DIY: Ring bracelet

As I mentioned in my last few posts, I lost my camera cord so I can’t upload photos. While I’m writing this, I am laughing at myself. Why? Because I lost it while spring cleaning. Only I could pull off losing things while trying to get more organized. I’m not a big fan of my iPhone camera, but it will do while I reluctantly order a new cord on Amazon. Just be warned: I am a terrible phone camera photographer. Excuse the poor quality.

So on to the topic of ring bracelets. These are also known as slave bracelets, but I will not refer to them this way. (If you want to know why, check out my post from a few weeks ago.)

I think it’s safe to say I’ve made a bajillion of these. I gave most of them away already but I kept my favorite. It gets tangled easily so it’s a little high maintenance, but I love it just the same.

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This one takes quite a bit of planning, measurement and chain (which I’m running low on), so for this DIY I’ll stick to a more basic ring bracelet.

Supplies:

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  • Chain
  • Headpin or eyepin
  • 2-3 jump rings
  • Clasp
  • Bead (you can use any bead or trinket for this DIY–I would suggest something that will sit flat)
  • Pliers (I used round nose, bent nose and wire cutters)
  • Ring (optional)

The set-up:

  1. Measure the ring portion by draping chain around your middle finger. Do not make this tight or it will be hard to put on and will pull when you wear it. Meet the chain ends directly under your knuckle and trim excess chain with wire cutters.
    1. Note: you can use an actual ring hear if you prefer. Attach to chain using a jump ring and bend it tightly to fit the ring.
  2. Slide bead onto headpin/eyepin and loop each end to secure. I originally attached ends to chain using jump rings (as in photos), but I didn’t like how it looked. Instead, I hooked the loops directly onto the chain.
  3. Measure the bracelet part by attaching the end of the chain to the bead piece and wrap around your wrist. Leave a finger or two worth of room and snip with wire cutters.
    1. If you are making this for someone else, use their wrist or ask to borrow a bracelet. 
  4. Attach clasp on one end and jump ring on the other.
  5. Bask in the compliments and jealous glances directed at your masterpiece!

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Frankie Says Macramé: Easy How-to

In my last post, I mentioned using macramé to loosen up. There are many different patterns, but I am going to show you a basic bracelet pattern. These make for awesome homemade gifts or look great stacked. Here we go:

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Supplies:

  • String (yarn or twine is okay, but is sometimes hard to work with. I use hemp cord, which you can find in the jewelry aisle of craft stores)
  • Scissors
  • Tape
  • Hard surface
  • Beads (optional)
  • Wine (optional)

The basic set-up:

  1. Measure about one yard* of cord and fold in half. Put a piece of tape about two inches from the top. Tape the two hanging strings near the bottom to hold in place. (This will be string “A”)
  2. Measure another three yards of cord and tie a knot under the tape, leaving the two hanging ends even.
  3. Pull the right end (string “C”) across A and underneath the left end (string “B”).
  4. Pull B underneath A and C.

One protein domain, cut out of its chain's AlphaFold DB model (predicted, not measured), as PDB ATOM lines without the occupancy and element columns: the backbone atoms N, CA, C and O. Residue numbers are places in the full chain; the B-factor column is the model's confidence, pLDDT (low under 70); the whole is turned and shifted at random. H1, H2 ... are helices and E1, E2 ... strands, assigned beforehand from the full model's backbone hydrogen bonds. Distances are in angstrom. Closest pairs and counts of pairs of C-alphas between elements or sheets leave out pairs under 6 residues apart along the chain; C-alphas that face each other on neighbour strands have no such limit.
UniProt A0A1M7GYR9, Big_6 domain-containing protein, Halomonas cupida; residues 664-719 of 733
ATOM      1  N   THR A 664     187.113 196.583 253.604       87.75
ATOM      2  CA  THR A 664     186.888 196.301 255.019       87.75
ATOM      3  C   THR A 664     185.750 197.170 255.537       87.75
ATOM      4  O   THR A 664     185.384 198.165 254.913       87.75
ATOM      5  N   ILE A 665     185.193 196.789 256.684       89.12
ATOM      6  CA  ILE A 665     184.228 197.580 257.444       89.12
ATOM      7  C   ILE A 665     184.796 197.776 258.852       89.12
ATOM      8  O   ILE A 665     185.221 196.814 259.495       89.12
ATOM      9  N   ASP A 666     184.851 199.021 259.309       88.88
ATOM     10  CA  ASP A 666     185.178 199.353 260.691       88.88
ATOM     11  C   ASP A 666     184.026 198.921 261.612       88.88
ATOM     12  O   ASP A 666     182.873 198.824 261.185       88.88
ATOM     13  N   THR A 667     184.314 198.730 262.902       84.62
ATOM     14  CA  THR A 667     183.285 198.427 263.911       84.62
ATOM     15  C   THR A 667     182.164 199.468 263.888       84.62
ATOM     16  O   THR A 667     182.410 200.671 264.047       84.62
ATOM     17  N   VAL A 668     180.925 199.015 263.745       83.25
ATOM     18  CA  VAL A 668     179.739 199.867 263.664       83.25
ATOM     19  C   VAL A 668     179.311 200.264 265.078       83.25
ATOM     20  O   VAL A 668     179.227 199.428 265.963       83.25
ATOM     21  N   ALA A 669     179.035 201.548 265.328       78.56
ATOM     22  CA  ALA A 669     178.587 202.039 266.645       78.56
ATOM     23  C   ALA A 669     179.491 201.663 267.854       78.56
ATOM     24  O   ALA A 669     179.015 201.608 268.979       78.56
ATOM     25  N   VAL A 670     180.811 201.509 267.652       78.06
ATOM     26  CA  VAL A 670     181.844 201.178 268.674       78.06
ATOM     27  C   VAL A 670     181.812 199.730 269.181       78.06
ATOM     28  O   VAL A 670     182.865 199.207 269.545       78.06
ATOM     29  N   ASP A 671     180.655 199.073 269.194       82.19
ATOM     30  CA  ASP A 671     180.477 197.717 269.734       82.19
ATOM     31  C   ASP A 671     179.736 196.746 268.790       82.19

5. Pull ends to form a knot.
  6. Repeat the process, this time bringing B across A to the right side and pulling C through to form a knot. Continue forming knots, alternating between the right and left side.

*All measurements are approximate. 1 yard = nose to fingertip, 1 inch = middle portion of index finger.

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Adding beads

Simply string beads on A and continue knotting.

bead

Finishing up

When knotted part fits around your wrist, you’re ready to tie it off. The easiest way to do this is to knot the end around itself and use the loop as a closure, but I prefer a more finished look. Your other option is to make a sliding closure:

  1. Tie each end onto itself and right against the knots (on one end you will still have four strings, so tie all and trim the ends of the two shortest ones). Tie a regular knot on the ends.
  2. Tape the strings next to each other.
  3. Use a short piece of cord and make a few macramé knots (10-15) around the four strings. Tie off with two regular knots and trim the ends.

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Your bracelet is ready to go! Adjust the slider to fit your wrist and tuck in the loose strings.

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a

Frankie Says Macramé

When I was in elementary school, my mother came home one day with a bag of old cigar boxes. She went out to the garage, tapped a nail into the top of each and tossed beads and twine inside. Then she taught my sister and I how to macramé, tying the start of each bracelet to the nail and showing us how to tie the knots and slip on beads.

The cigar boxes are long gone, but I still macramé. In the same way that athletes warm up by stretching and writers by free writing, I use macramé to loosen up before playing with wire and chain. It isn’t too tedious, so I’m able to relax and make the knots without over-thinking it.

If you get frustrated while learning how to bead and wire wrap, take a step back and macramé. It’s easy, it’s fun and it’s cheap. Packs of cord cost around $5, and make about 1,000 bracelets (not literally, but they last a long time). 

Macramé bracelets are also incredibly easy to customize. You can change the type of beads, color of the string or the braiding patterns. Check out my next post for a super simple pattern to get you started!

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